In February 1829 Planta, the Wellington ministry’s patronage secretary, predicted that Dickinson would side ‘with government’ on Catholic emancipation. However, he presented several hostile petitions and twice voted against relief, 6 Mar., when he repeated his doubts that concession would satisfy the Irish Catholics but seemed reconciled to the government’s measure passing. He also expressed alarm at ‘the great increase of monastic institutions ... taking place in Somerset and other parts of the West of England’. He divided against the emancipation bill, 18, 27, 30 Mar., and the accompanying Irish franchise bill, 19, 20 Mar. He presented a petition from ‘a portion of the most distressed class of His Majesty’s subjects’, the silk-throwsters of Somerset, Dorset and Wiltshire, 9 Apr., and urged ministers not to ‘sacrifice an industrious people for a theory, nor apply the principles of free trade to a complex state of society that does not suit them’. He divided with the minority against going into committee on the silk trade bill, 1 May. He introduced a division of counties bill, 19 May, which received royal assent, 19 June (10 Geo. IV, c. 46). He voted with the minority to issue a new writ for East Retford, 2 June 1829. In February 1830 he accompanied a Bath deputation to the chancellor of the exchequer, Goulburn, representing their opposition to the assessed taxes.21 He voted steadily that session with the revived Whig opposition for civil and military retrenchment. He presented a Taunton petition lamenting the general state of distress, 8 Mar., which he confirmed from his own knowledge, and argued that the people ‘must be untaxed to a very considerable extent’. He reiterated that in the West of England ‘trade is ... as bad as it possibly can be’, 16 Mar. However, he supported ministers in resisting reduction in the sugar duties ‘on account of the danger to the national revenue’, 21 June, when he testified to the impoverished state of the plantations and trusted that ‘West India property is not to be ground down to nothing by severe taxation’. He presented licensed victuallers’ petitions against the sale of beer bill, 8 Apr., 11 May, and described it as an ‘extremely injudicious’ measure which would encourage ‘recklessness’ on the part of the lower classes at a time when ‘penury and want assail them’, 4 May; he was a minority teller against the second reading. He voted for Knatchbull’s amendment against sales for consumption in beer houses, 21 June, and paired for postponing on-consumption for two years, 1 July. He presented petitions for abolishing the death penalty for forgery, 27 Apr., 13, 24 May, and voted in this sense, 24 May, 7 June. He divided against Jewish emancipation, 17 May 1830. At the general election that summer he was returned unopposed with a fellow Whig, Edward Sanford, after Lethbridge withdrew owing to the widespread condemnation of his volte face on the Catholic question. He emphasized the ‘strict fidelity’ shown by his recent parliamentary conduct and claimed to have ‘given his sanction to every measure calculated to reduce the national expenditure, as far as was consistent with the honour of this country’. He argued that Britain should observe ‘strict neutrality’ regarding the revolution in France, as ‘our duty was to look to our own concerns’.22

The ministry regarded him as one of their ‘foes’, and he duly voted against them in the crucial civil list division, 15 Nov. 1830. He testified to the respectability of the Glastonbury petitioners for parliamentary reform, 2 Mar., but nevertheless divided against the second reading of the Grey ministry’s bill, 22 Mar. 1831. He excused himself from attending the Somerset reform meeting at Bridgwater, 28 Mar., owing to an attack of gout, but sent a letter explaining that he had opposed the bill because ‘he considered it unjust that Englishmen should be deprived of their privileges’. He approved of the increase in county Members, ‘inasmuch as it tended to strengthen the landed interest’, but strongly objected to the division of counties into ‘petty districts’, which would ‘give them too much the appearance of ... rotten boroughs’. He also feared that the registration provisions would lead to ‘vexatious annual litigation’. However, he expressed the hope that the bill might ‘receive such alterations as would make it a more moderate and less objectionable measure’, so that he could ‘vote for it on the third reading’.23 After the sheriff had vacated the chair, Hunt, who claimed that Dickinson ‘stalked up and down the House of Commons like a sick duck in a farmyard’, carried a vote of censure against him. In the event, he paired for Gascoyne’s wrecking amendment to the bill, 19 Apr. 1831. At the ensuing dissolution he announced his retirement on account of differences with his constituents over a measure which he considered ‘too extensive and subversive of rights that have existed in this country beyond the memory of man’. He had always been willing to ‘remove what was obsolete, useless and encumbering’, but could not ‘consent to make the government a subject of hazardous experiment’ and risk leading the people into ‘inextricable confusion, perhaps into anarchy’.24 In July 1832 he received a requisition at the Bridgwater quarter sessions inviting him to offer for the new Eastern division of Somerset, but he declined with a ‘painful pang’ on account of his age; at the general election he nominated the unsuccessful Conservative candidate.25 He died at Naples in January 1837 and left all his Somerset and Jamaica estates to his eldest son, Francis Henry Dickinson (1813-90), Conservative Member for West Somerset, 1841-47; his personalty was sworn under £35,000.26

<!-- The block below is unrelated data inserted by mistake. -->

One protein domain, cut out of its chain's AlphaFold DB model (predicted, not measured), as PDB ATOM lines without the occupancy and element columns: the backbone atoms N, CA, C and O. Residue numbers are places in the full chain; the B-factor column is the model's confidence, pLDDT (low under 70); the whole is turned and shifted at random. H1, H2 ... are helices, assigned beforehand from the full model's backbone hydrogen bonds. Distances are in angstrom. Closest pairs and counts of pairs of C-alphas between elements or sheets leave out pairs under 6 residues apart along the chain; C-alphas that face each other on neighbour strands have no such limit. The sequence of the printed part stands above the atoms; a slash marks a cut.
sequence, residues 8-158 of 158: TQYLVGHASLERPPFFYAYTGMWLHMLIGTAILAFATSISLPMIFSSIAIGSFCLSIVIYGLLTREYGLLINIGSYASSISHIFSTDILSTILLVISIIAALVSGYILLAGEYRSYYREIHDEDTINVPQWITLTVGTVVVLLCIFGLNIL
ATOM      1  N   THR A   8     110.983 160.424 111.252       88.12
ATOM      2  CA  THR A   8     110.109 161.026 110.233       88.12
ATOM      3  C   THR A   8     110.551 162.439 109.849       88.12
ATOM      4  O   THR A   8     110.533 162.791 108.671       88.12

Ref Volumes: 1820-1832

Author: Terry Jenkins

Notes

  • 1. PROB 11/1444/467; IR26/112/102.
  • 2. Bristol Mirror, 26 Feb., 11, 18 Mar. 1820.
  • 3. The Times, 12 Apr. 1821. Som. RO, Dickinson mss DD/DN/285 contains correspondence indicating that his bill was supported by Somerset landowners but opposed by various local interests elsewhere.
  • 4. Bristol Mirror, 19 Jan. 1822.
  • 5. The Times, 16 Feb., 27 Apr. 1822.
  • 6. Ibid. 12 Mar. 1822.
  • 7. Ibid. 23 Mar. 1822.
  • 8. Dickinson mss DD/DN/285 includes printed minutes of the evidence taken and associated correspondence.
  • 9. The Times, 11 May, 20 June 1822.
  • 10. Inst. of Commonwealth Stud. M915/4.
  • 11. Bristol Mirror, 25 Jan., 1 Feb. 1823.
  • 12. The Times, 16 June 1823.
  • 13. Ibid. 5 June 1823.
  • 14. Dickinson mss DD/DN/286 contains printed papers and correspondence on this.
  • 15. The Times, 28 May 1824.
  • 16. Ibid. 22 Mar., 19 Apr. 1825.
  • 17. Ibid. 7, 9, 18, 23 Feb. 1826.
  • 18. Ibid. 2, 4 Mar., 14, 22 Apr. 1826.
  • 19. Dickinson mss DD/DN/289, to Phelips, 1 May 1824; Bristol Mirror, 3, 10, 17, 24 June, 1, 8 July 1826.